How science can help marketers become more effective

From packaging design to global campaign strategy, scientific insight can go a long way in helping brand marketers to become more effective, Decode Marketing's Phil Barden writes.

How many times do we hear the "E" word in our everyday work lives? Perhaps an easier question is when don’t we hear it. Effectiveness is crucial for marketing – and rightly so, because brands provide the revenue that is the lifeblood of any business. So how might we leverage learnings from science to help us be more effective? 

Science? "What’s that got to do with marketing?", I hear you cry. Up until 2008, I would have agreed with you. Then, as brand vice-president for T-Mobile in Europe, I experienced what science can bring to the party; a step-change in effectiveness so powerful that it made me change careers. 

Science was behind T-Mobile’s relaunch, which first manifested itself in the UK with the flashmob "Dance" ad at Liverpool Street station. That increased sales by 49%, share by 6%, tripled brand consideration and, to date, has had more than 40 million YouTube views. Science was subsequently applied to other touchpoints and the UK brand vice-president was happy to attest to this approach being effective in halving customer churn. 

If we use the Oxford English Dictionary definition of effectiveness being "the degree to which something is successful in producing a desired result", then I hope that you’ll agree that what science can bring to marketing might now sound a tad more interesting. 

So how should we think of effectiveness? There are two aspects: first, marketplace effectiveness, which means creating some sort of "value" so that customers are willing to choose your brand rather than another at the same price. It’s not simply about selling more, because that could be achieved by cutting price. The second aspect is internal (within the organisation) effectiveness; if you’re using the wrong model of how brands work, then you won’t be as effective as you could be. 

Let’s look at how science can help with both of these aspects.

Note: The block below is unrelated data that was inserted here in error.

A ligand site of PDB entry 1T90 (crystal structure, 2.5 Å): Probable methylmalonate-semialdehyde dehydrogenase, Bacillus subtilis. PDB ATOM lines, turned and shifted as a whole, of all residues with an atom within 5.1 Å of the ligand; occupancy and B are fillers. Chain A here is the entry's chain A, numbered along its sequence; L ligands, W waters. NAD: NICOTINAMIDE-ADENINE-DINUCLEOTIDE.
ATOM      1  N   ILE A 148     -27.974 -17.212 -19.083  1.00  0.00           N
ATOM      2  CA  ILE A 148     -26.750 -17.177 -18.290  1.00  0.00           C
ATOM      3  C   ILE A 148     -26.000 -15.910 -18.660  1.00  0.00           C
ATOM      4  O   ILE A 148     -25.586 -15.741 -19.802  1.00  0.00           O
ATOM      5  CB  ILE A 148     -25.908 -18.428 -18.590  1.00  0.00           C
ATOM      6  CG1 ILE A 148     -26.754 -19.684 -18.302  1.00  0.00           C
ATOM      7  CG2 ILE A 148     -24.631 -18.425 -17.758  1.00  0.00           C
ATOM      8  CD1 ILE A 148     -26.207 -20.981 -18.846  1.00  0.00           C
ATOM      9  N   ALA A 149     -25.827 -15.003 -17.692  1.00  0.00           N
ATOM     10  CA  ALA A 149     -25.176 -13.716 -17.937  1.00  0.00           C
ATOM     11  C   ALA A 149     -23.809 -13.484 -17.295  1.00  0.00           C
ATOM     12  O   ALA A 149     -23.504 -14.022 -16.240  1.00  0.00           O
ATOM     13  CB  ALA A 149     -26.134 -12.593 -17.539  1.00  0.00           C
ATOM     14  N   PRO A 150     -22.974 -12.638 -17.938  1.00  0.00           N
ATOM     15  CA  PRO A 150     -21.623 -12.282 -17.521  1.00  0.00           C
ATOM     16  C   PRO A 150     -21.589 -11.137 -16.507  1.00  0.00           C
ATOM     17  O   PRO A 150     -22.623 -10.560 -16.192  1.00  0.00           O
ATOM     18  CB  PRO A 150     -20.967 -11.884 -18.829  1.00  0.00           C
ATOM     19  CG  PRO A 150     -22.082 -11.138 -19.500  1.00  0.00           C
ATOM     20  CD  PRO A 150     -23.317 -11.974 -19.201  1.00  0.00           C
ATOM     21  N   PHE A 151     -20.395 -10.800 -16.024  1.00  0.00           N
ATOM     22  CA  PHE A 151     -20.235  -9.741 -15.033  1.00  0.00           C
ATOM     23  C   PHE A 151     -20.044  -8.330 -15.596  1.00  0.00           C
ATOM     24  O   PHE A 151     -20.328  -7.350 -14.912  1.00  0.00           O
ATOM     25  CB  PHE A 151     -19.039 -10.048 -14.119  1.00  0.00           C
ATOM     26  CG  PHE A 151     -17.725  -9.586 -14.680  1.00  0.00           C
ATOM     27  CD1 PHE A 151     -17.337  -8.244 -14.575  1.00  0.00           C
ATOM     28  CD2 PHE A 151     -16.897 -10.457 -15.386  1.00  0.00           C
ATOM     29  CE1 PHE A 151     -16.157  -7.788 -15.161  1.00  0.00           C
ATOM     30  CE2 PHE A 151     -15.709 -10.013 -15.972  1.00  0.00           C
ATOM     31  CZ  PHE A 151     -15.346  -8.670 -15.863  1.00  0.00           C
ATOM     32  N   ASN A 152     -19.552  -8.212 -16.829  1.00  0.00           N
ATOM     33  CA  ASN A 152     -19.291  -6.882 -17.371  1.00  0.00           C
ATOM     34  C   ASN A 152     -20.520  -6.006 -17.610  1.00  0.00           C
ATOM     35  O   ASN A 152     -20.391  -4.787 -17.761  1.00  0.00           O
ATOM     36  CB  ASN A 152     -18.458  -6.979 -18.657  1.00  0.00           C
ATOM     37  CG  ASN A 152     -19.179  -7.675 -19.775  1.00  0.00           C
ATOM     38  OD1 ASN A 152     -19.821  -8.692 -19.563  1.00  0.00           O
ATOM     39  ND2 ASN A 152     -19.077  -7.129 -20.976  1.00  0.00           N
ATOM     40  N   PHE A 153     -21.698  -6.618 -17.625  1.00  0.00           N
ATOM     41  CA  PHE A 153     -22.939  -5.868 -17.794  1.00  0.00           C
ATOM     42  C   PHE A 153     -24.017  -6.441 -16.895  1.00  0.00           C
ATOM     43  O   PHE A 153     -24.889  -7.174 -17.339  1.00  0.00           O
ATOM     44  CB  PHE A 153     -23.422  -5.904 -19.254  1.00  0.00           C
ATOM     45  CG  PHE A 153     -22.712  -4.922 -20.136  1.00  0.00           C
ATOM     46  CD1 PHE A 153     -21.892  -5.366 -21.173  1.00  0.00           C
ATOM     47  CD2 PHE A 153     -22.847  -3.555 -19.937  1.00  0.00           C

Out of sight, out of mind

Customers do not read our strategy papers, so we have only our marketing activities to trigger the desired impact. It might sound obvious, but if something isn’t perceived by our senses, it doesn’t enter the brain and, hence, has zero chance of being effective. 

Perception is a key point here. Nobel laureate Professor Daniel Kahneman’s real insight wasn’t the dual System 1 and System 2 theory (System 1 being fast, instinctive and emotional, and System 2 referring to the slower, more deliberate, logical part of the brain), but that our perception is bounded by stimuli. This is what is meant when he talks about WYSIATI (what you see is all there is), so the first step in mobilising System 1 is that our marketing activities/touchpoints have to be perceived. 

Taking this in the visual sense, the saying "out of sight is out of mind" is literally true for the brain. This is acknowledged by our objective to cut through the clutter; we want attention to be paid to our ad among thousands of other messages, or we want our pack to stand out on shelf. 

So if gaining attention and being correctly perceived are key to cutting through, what does science contribute to how this works and how we can harness the learnings from science to increase our effectiveness? 

Science tells us that the vast majority of our 120° of vision is peripheral, and that this is blurred and loses colour saturation; only a tiny fraction of our vision is in focus and in full colour. So there is a huge difference between a customer walking around a store, surfing online, reading printed matter or passing outdoor advertising, and a marketer or agency executive spending hours focused on a piece of creative. Our System 1 is constantly scanning our environment for threats and rewards, and this will then direct our focused attention, but the majority of perception happens under blurred conditions of vision. 

So what are the implications for marketing? How can we increase branded cut-through under less-than-ideal conditions? A simple, yet powerful, way to check what’s perceptible in peripheral vision is to blur images (you can do this in PowerPoint), show them quickly to someone who is not familiar with the image, and ask them what it is. Figure 1 (below) shows an example from a Tropicana relaunch where the new design, shown on the right, fails this simple test as it’s no longer perceptible as Tropicana. 

Figure 1. The new design (right) is not effectively perceived in peripheral vision

Visual impact